The European Court of Human Rights will be delivering a Grand Chamber judgment in the case of Garib v. the Netherlands (application no. 43494/09) at a public hearing on 6 November 2017 at 4.00 pm in the Human Rights Building, Strasbourg. The case concerns the complaint by a woman living on social welfare about residential restrictions in a district of Rotterdam as a result of which she was unable to freely choose her place of residence.
Principal facts and complaints
The applicant, Ms R. Garib, is a Netherlands national who was born in 1971. At the time when the application was lodged she was a single mother of two whose sole source of income was social welfare.
Ms Garib settled in the Tarwewijk district of Rotterdam in 2005, having previously lived outside the Rotterdam Metropolitan Region. She was subsequently asked by the owner of the property which she was renting to vacate the place, as he wished to renovate it for his own use. He offered to let to her another property in the same area, to which she agreed, given that the new flat was bigger and more suitable for her and her two young children.
In the meantime, the Tarwewijk district of Rotterdam – an area of high unemployment – had been designated under the Inner City Problems (Special Measures) Act as an area in which taking up new residence was only possible with a housing permit. Ms Garib duly lodged a request for such a permit in March 2007. Her request was refused by the authorities on the grounds that she had not been a resident in the Rotterdam Metropolitan Region for the six years immediately preceding the introduction of her request. Moreover, since her income was not from work, she did not meet the income requirement that would have qualified her for an exemption from the length-of-residence requirement.
Ms Garib’s objection against that decision was dismissed by the city authorities and, in April 2008, the Regional Court dismissed her appeal. It argued in particular that the Inner City Problems (Special Measures) Act provided for the possibility of temporary restrictions on freedom of residence. Those restrictions aimed to reverse a process of overburdening of the districts concerned by striving for a more diverse composition of residents from a socioeconomic point of view. Her further appeal was dismissed by the Council of State in February 2009. In September 2010 she moved to the municipality of Vlaardingen, where she still lives. Ms Garib complains that the Inner City Problems (Special Measures) Act and the related city legislation violated her rights under Article 2 of Protocol No. 4 (freedom of movement / freedom to choose one’s residence) to the European Convention on Human Rights.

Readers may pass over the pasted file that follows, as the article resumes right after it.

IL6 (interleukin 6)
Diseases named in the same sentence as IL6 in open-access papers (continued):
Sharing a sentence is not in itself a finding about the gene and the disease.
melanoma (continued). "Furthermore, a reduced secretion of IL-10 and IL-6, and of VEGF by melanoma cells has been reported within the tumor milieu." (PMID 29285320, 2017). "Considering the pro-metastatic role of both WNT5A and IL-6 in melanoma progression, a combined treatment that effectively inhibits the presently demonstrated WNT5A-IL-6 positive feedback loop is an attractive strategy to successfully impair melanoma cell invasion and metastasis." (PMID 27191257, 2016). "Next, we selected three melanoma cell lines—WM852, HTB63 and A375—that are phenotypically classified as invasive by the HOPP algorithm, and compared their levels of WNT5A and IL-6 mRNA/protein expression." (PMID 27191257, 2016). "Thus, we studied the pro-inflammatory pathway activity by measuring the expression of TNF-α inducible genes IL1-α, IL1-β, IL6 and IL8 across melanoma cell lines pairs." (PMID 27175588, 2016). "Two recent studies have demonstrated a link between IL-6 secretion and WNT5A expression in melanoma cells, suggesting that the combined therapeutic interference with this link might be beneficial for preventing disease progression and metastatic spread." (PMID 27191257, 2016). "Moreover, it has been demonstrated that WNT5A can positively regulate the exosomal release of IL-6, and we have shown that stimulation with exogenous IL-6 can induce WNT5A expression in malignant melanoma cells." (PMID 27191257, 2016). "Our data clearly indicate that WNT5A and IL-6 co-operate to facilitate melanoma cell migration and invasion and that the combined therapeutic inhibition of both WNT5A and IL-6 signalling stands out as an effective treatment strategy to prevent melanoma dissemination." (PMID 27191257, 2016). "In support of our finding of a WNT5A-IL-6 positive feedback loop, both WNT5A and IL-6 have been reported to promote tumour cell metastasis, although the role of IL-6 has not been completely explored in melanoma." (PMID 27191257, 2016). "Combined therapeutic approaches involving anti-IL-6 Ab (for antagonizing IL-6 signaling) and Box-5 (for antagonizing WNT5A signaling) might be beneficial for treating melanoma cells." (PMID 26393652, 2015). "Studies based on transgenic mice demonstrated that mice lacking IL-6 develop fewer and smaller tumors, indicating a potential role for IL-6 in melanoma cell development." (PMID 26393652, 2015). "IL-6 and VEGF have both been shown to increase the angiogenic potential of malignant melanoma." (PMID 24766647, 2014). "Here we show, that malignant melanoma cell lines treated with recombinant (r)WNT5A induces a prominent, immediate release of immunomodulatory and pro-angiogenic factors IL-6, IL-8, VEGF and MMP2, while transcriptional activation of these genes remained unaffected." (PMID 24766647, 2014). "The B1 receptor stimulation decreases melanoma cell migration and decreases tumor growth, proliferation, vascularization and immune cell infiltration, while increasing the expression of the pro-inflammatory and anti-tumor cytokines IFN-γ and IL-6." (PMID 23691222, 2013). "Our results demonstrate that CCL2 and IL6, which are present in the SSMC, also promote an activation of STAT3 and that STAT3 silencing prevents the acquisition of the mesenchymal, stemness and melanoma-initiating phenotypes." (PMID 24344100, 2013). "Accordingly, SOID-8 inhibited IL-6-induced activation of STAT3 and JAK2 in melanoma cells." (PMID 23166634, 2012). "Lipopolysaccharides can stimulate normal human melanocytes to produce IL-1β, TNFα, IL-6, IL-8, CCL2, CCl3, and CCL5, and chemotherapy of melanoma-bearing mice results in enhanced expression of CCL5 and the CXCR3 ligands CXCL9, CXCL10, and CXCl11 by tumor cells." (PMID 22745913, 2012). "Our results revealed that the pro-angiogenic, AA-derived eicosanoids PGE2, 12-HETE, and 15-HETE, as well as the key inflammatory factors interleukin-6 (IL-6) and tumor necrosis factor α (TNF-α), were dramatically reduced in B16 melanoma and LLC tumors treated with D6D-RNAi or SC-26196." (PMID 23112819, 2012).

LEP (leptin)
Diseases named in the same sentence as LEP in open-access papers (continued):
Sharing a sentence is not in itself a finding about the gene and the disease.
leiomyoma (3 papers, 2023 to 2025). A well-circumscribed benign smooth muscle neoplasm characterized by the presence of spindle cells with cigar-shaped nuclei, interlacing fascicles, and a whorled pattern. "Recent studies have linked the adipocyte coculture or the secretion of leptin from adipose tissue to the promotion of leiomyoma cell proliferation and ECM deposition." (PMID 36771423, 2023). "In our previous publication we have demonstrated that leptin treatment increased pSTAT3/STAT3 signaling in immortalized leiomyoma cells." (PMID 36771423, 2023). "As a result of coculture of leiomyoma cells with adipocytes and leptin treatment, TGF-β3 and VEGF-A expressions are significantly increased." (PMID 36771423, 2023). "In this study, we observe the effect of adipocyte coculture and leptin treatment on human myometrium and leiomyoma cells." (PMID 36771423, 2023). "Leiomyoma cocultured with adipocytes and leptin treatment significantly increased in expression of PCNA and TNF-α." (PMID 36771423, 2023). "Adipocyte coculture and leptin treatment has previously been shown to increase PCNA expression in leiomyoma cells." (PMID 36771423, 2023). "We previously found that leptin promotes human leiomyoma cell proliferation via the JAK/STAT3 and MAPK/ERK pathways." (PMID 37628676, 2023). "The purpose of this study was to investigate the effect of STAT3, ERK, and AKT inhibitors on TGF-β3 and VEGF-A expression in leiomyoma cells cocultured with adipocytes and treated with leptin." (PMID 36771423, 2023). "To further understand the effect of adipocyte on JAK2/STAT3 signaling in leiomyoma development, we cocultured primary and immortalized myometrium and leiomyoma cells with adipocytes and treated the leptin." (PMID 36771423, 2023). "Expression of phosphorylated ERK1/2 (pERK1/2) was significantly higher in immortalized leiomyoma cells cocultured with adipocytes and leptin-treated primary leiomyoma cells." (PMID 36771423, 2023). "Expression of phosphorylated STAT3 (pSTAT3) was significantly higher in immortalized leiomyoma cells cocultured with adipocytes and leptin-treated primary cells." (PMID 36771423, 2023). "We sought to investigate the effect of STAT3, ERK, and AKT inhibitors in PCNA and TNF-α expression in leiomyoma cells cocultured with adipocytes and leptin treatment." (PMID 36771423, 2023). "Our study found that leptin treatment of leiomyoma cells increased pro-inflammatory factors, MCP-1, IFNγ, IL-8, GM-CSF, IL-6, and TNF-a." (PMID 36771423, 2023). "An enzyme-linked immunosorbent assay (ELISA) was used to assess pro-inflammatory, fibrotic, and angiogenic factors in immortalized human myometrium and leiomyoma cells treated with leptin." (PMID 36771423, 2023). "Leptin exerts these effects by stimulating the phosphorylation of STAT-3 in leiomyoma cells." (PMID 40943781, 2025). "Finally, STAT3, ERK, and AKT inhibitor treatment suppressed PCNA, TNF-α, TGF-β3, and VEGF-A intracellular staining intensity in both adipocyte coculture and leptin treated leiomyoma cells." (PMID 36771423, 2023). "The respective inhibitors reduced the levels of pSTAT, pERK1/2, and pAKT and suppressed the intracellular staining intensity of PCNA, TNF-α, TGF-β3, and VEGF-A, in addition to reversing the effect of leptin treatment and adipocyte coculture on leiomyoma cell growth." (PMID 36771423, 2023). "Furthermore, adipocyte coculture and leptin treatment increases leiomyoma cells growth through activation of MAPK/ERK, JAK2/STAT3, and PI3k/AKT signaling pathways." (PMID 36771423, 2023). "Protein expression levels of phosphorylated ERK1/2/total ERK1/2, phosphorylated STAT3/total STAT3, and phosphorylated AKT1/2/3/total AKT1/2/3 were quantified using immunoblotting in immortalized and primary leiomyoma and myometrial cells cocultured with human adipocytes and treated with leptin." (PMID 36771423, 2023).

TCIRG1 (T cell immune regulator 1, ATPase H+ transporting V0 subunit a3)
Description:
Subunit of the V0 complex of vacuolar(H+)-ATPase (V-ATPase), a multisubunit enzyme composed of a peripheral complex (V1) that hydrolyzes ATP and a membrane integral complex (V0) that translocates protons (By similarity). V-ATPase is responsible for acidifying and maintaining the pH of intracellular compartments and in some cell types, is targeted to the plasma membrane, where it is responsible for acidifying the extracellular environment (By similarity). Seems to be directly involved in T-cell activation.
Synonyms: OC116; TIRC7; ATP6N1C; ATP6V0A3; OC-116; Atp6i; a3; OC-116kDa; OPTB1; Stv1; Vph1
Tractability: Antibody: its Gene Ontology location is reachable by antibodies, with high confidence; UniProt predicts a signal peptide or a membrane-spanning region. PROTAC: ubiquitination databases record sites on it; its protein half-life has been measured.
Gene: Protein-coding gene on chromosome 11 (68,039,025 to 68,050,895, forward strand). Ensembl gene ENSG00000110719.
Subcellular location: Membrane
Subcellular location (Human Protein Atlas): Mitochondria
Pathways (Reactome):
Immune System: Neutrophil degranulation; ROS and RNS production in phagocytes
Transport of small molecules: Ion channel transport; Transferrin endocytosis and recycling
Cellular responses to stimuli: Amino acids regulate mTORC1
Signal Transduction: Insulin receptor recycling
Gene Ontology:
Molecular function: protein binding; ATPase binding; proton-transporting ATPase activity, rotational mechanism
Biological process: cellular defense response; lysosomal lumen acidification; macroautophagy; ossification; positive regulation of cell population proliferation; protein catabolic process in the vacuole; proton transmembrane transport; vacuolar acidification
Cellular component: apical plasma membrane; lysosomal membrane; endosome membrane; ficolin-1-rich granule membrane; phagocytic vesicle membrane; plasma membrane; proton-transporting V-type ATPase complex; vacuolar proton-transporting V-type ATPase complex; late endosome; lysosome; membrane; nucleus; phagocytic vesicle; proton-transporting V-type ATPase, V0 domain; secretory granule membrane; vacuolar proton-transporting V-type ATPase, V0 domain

The application was lodged with the European Court of Human Rights on 28 July 2009.
In its Chamber judgment of 23 February 2016, the European Court of Human Rights held, by five votes to two, that there had been no violation of Article 2 of Protocol No. 4. The Chamber found that the measure had pursued a legitimate aim – namely, it intended to reverse the decline of impoverished inner-city areas and to improve the quality of life – and that it had been proportionate he relevant legislation had included several safeguard clauses for those who did not qualify for a housing permit; and Ms Garib had not been prevented from taking up residence in areas of Rotterdam not covered by the legislation in question.
On 12 September 2016 the Grand Chamber Panel accepted Ms Garib’s request that the case be referred to the Grand Chamber.
The Human Rights Centre of Ghent University and the Equality Law Clinic of the Université Libre de Bruxelles were both granted leave to intervene in the written proceedings as third parties.
EGMR, Pressemitteilung v. 30.10.2017 zum Verfahren Garib v. the Netherlands (application no. 43494/09)